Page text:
Welcome to The Game Shelf!

After getting into the board game hobby at the end of 2014, we've decided to share our thoughts on the games we're collecting on our shelves. The collection has certainly expanded over the last few years and we've been making up for lost time!

Sometimes our opinions differ, so Amy will be posting reviews every Tuesday and Fi will post on Thursdays. We hope you enjoy reading some of our opinions on board games - especially those for two players.

Get in touch by emailing thegameshelfblog@gmail.com

Thursday, 31 August 2017

Thoughts from the Yellow Meeple:- Beasts of Balance

Game: Beasts of Balance

Publisher: Sensible Object Games

DesignerGeorge Buckenham & Alex Fleetwood

Beasts of Balance was a successful Kickstarter in early 2016, originally called Fabulous Beasts. We weren't interested in Kickstarter at the time, but this year's Kickstarter for a new edition, new beasts and a competitive expansion caught our eye. The first edition did well and hit mainstream retail in the UK at John Lewis so we were able to pick up a base game before committing to the Kickstarter campaign. At an RRP of £70, is Beasts of Balance a good game for kids, families or adults or is it just a very high price tag for a cool looking gimmick?

Beasts of Balance is a cooperative dexterity game for 1-5 players, although there is technically no upper limit on player numbers. Although in concept it is a very simple stacking challenge, the sleek integration of technology, with an interactive app, makes this game stand out from the crowd. The base game comes with three small beasts and 3 large beasts as well as a collection of land, sea and air elements, all of which you need to combine into a tower to get the highest point score possible.

As soon as I received this parcel I was excited to play, so I downloaded the app and started a solo game. My initial response was negative because it didn't really feel like a game. However, Amy encouraged me to give it a chance and it has become a really addictive, relaxing game for us to play with a spare 15 or 20 minutes in the evenings. Beasts of Balance is a very simple stacking game - each turn you scan a piece and this registers on the app - you then balance this on the base which registers the piece and interacts it within the app. If you add a new beast it registers a small number of points. If you place a cross, then two animals are crossed together. If you place an arrow, then the targeted animal migrates to a different land type. There are then elements which can increase the point value of the animals on each land type. Finally there are two special pieces which create a challenge, but combat the effects of jealously when smaller beats lose points because they're envious of their larger counterparts.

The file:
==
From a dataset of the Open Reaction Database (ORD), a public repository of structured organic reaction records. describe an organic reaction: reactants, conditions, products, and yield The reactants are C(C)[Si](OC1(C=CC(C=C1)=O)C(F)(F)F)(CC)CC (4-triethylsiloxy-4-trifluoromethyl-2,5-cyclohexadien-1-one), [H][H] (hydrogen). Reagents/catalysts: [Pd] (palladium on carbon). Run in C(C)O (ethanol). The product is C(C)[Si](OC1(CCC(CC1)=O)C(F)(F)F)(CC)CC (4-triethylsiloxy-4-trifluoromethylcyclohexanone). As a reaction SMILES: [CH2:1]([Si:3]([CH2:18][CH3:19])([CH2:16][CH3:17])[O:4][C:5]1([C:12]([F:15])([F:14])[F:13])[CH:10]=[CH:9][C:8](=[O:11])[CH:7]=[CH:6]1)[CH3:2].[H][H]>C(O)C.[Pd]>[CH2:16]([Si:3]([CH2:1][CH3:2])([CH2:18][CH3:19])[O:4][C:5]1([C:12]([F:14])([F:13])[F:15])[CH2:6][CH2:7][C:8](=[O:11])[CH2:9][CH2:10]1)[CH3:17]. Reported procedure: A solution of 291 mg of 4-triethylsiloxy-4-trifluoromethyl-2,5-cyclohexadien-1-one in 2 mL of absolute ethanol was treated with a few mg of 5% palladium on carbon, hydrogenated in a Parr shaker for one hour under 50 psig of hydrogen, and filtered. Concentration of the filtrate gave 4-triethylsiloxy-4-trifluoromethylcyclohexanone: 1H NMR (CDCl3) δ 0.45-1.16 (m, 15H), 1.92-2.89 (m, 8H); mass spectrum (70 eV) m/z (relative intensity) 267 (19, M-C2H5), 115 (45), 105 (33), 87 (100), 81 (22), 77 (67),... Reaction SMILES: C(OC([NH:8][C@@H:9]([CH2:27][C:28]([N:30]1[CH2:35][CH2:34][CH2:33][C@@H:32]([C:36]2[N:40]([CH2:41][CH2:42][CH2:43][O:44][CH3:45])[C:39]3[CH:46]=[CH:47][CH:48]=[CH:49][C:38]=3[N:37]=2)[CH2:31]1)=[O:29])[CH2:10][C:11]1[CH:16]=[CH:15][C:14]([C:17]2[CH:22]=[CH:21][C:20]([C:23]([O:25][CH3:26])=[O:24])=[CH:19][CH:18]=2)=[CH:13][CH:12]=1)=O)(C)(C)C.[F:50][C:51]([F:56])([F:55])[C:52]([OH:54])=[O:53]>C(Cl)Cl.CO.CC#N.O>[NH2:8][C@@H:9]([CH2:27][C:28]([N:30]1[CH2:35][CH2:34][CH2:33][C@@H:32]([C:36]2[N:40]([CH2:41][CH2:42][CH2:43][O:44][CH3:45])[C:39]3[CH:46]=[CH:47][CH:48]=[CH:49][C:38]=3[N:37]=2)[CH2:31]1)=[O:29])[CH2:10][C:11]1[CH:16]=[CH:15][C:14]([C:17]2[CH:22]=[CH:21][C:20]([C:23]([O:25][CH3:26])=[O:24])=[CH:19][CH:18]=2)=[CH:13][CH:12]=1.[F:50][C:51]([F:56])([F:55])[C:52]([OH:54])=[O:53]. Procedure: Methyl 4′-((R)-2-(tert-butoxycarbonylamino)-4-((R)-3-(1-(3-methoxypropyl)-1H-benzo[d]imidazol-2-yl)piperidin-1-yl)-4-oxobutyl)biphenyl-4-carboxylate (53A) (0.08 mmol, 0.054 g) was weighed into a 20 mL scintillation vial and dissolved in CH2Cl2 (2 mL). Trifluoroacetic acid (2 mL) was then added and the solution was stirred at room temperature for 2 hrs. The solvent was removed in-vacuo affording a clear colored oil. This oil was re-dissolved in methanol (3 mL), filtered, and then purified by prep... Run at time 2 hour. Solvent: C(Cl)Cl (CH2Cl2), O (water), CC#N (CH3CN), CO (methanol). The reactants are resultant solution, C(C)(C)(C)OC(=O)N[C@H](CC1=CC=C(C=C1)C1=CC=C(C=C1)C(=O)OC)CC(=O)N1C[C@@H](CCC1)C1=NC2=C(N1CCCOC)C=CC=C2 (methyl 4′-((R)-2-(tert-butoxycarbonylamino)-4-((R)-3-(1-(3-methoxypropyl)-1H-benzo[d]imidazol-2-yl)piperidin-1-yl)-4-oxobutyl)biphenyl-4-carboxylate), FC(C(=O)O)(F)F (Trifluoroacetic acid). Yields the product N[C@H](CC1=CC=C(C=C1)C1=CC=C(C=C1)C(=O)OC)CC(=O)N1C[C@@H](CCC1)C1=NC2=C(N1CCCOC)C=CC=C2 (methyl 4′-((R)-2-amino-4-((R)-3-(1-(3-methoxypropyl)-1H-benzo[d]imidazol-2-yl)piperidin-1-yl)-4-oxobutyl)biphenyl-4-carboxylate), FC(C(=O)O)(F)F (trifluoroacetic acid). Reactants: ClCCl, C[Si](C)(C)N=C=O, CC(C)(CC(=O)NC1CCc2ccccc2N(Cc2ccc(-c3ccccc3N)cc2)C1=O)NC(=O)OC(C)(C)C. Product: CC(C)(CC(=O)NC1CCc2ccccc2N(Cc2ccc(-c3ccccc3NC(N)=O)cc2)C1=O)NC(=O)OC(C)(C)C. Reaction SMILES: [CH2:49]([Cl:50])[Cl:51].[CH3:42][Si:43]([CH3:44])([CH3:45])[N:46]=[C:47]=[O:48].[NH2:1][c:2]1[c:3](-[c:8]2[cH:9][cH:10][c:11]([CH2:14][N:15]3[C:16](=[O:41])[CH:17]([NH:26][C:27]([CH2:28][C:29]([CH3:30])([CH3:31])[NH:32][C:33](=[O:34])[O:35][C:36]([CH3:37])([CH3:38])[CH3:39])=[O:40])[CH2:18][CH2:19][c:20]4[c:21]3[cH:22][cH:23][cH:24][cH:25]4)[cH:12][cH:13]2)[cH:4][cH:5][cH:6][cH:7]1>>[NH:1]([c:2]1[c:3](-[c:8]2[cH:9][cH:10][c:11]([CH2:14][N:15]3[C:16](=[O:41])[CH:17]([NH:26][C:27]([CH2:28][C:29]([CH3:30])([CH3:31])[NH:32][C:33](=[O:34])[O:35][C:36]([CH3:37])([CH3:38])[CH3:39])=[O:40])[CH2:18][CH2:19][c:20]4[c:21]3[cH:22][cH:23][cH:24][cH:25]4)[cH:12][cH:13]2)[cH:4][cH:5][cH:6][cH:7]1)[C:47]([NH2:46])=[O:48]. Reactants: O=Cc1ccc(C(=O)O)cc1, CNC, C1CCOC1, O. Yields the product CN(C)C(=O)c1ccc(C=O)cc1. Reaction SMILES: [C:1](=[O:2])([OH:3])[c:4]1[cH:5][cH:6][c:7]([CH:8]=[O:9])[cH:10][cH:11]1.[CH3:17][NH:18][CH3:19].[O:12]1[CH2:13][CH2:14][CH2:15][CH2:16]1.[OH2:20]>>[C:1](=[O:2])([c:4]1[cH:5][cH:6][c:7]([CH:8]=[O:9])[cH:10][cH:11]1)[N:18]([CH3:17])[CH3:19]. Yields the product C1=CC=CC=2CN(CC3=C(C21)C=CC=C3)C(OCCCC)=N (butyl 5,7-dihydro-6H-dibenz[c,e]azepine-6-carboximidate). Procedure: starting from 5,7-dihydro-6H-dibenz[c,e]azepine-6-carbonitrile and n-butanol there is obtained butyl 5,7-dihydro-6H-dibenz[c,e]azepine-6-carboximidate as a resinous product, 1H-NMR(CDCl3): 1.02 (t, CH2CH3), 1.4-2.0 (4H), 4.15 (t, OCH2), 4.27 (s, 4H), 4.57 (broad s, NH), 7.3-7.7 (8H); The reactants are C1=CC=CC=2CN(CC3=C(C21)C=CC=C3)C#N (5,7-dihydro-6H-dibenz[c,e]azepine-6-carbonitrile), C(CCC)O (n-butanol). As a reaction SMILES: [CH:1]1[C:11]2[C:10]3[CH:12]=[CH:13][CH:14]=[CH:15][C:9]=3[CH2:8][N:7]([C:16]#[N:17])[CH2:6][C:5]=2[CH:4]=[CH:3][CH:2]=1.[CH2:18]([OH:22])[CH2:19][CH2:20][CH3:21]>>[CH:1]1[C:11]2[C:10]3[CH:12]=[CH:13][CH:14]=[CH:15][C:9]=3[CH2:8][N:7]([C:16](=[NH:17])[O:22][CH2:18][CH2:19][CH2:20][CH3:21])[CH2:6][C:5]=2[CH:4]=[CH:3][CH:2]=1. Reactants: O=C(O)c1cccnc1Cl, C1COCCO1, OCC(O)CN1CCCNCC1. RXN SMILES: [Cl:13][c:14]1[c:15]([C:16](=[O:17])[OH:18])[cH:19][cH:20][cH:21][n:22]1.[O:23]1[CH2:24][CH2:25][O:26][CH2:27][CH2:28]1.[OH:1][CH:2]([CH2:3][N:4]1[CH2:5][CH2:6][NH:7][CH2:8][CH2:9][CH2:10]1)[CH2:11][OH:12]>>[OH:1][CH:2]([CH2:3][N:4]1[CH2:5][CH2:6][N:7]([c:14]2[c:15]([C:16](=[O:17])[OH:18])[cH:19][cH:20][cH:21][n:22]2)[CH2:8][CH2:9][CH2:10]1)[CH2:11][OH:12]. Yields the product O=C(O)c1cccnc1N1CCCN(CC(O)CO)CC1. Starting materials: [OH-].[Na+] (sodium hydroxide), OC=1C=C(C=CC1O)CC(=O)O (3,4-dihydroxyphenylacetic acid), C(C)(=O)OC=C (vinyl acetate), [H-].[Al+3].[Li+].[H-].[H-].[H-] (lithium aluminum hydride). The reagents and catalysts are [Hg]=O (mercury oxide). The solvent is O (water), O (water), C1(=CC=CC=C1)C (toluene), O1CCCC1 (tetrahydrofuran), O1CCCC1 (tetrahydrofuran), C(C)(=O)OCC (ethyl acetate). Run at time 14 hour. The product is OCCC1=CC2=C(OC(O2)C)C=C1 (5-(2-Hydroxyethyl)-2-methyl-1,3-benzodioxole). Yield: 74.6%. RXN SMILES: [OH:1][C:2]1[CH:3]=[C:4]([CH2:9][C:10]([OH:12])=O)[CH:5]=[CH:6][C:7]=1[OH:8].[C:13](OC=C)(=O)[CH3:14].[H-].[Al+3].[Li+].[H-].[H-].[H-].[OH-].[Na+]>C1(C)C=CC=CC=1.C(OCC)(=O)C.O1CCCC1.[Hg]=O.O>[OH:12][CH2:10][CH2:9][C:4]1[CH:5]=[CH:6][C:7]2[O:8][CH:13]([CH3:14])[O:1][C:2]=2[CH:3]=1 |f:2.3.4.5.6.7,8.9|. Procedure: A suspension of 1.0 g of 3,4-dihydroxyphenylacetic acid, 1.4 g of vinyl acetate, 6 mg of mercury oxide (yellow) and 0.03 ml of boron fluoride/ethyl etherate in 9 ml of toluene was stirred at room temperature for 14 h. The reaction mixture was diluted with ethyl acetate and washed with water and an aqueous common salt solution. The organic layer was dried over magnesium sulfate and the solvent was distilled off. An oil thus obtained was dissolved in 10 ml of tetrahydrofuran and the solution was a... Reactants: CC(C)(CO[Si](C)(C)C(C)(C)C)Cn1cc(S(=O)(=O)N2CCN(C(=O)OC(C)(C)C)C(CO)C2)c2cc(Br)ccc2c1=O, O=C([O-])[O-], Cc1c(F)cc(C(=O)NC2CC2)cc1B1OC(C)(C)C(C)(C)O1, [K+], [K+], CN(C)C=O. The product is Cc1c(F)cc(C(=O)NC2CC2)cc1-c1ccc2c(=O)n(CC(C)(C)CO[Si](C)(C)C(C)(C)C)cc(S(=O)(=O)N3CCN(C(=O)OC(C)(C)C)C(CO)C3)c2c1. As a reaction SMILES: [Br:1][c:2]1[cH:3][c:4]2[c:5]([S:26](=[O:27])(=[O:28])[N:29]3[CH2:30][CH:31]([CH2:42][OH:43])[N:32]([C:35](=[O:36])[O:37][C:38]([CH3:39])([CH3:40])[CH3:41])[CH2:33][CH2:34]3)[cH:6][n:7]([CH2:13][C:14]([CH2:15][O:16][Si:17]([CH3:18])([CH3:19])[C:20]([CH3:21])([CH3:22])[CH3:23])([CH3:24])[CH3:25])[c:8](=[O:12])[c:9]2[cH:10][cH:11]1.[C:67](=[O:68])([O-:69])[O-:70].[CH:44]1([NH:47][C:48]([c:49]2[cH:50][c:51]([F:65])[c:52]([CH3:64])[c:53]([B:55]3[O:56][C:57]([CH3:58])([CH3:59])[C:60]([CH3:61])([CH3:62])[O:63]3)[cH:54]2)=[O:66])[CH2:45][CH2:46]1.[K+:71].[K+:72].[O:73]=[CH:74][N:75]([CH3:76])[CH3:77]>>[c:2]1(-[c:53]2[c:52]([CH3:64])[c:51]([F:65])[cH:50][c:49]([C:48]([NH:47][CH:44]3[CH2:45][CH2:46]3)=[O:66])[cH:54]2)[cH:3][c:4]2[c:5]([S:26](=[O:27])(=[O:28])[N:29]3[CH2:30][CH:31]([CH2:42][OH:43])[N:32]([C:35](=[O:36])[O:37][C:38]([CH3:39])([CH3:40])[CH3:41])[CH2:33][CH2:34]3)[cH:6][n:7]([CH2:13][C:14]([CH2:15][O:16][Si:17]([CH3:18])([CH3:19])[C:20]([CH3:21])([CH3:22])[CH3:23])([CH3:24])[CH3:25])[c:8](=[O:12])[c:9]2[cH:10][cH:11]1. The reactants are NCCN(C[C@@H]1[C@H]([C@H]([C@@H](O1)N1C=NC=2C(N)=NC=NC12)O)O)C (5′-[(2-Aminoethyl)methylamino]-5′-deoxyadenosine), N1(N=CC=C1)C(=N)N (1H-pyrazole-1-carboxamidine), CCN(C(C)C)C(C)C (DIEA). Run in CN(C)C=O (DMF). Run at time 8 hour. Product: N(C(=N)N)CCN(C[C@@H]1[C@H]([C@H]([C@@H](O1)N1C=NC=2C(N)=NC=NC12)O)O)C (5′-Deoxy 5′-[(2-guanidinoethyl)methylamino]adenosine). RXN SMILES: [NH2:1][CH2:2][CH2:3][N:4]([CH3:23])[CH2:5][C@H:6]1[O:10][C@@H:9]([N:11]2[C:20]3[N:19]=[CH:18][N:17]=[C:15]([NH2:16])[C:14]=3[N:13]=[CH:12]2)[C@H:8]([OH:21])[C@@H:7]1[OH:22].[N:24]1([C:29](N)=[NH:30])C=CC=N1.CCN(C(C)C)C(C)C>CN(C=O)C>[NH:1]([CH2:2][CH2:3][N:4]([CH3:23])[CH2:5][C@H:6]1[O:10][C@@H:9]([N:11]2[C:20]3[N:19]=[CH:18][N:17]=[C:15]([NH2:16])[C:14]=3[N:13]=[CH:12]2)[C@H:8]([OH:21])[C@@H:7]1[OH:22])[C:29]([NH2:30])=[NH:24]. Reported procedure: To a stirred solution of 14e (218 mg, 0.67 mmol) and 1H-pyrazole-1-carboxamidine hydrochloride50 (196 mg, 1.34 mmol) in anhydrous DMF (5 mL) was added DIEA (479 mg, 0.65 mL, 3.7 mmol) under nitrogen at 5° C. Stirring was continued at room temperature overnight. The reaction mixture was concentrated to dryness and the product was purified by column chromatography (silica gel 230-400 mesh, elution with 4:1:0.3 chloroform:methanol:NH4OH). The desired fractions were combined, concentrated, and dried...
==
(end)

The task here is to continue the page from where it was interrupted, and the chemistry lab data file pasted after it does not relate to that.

The 6 original beasts from the base game.
We have particularly enjoyed trying to find strategies to beat our high score and trying to create different hybrids that will add to our collection in the Bestiary. There is definitely some strategy there in terms of accessing the high scores, but there's also an element of luck because of the random land selection when you migrate and the random selection of the secondary beast for cross-breeds. Sometimes we'd like a bit more control for our bestiary, but on the other hand, if you had full control it would be too easy to create maximum high scores. We spoke with the designers recently and apparently people have got lucky and achieved high scores of 1000 - presumably benefiting from the additional beasts and the fact that you achieve double points if you use every piece in the box.

Although we love the game, I do still have some issues with it. Firstly the price tag - £70 is a high price to pay for a game which doesn't last very long - although its very obvious why the price tag is so high with technology in every piece and great quality plastic parts, I can imagine this will be off-putting for a family market and equally not that enticing for heavy gamers that view Beasts of Balance as more of a filler game. Secondly, I don't like the fact that there are no rules, either in the box or on the app. You need to figure out how the point combinations work which we weren't 100% clear on for many games and which I think a younger audience might not figure out, thereby missing out on some of the educational value of the game for arithmetic etc. Thirdly, we found that with my parents, the fact that you were just playing for a high score wasn't a good enough reason to play, they needed a fixed goal for a cooperative game or a competitive mode. I suppose a high score challenge is only good if you have the same players for repeat plays of the game and the same is true for building out your collection of different beasts in the Bestiary.
A screenshot of the app after a Warthog and Octopus have been played and then crossed to make the 'Waterhog' - predicting the cross-breed names becomes a game all of its own!
As I relaxing, couples game I have to give Beasts of Balance a big thumbs up, we've easily played it 20 times and we find the need to collect all of the different beast combinations and beat our high score super addictive. I can't wait for our expansion content to arrive! If you have the money to spend on a luxury dexterity game then Beasts of Balance is definitely worth a look, but if you just want some cheaper stacking fun then Rhino Hero still wins for me every time!

From the Yellow Meeple, Beasts of Balance gets and 8/10.

No comments:

Post a Comment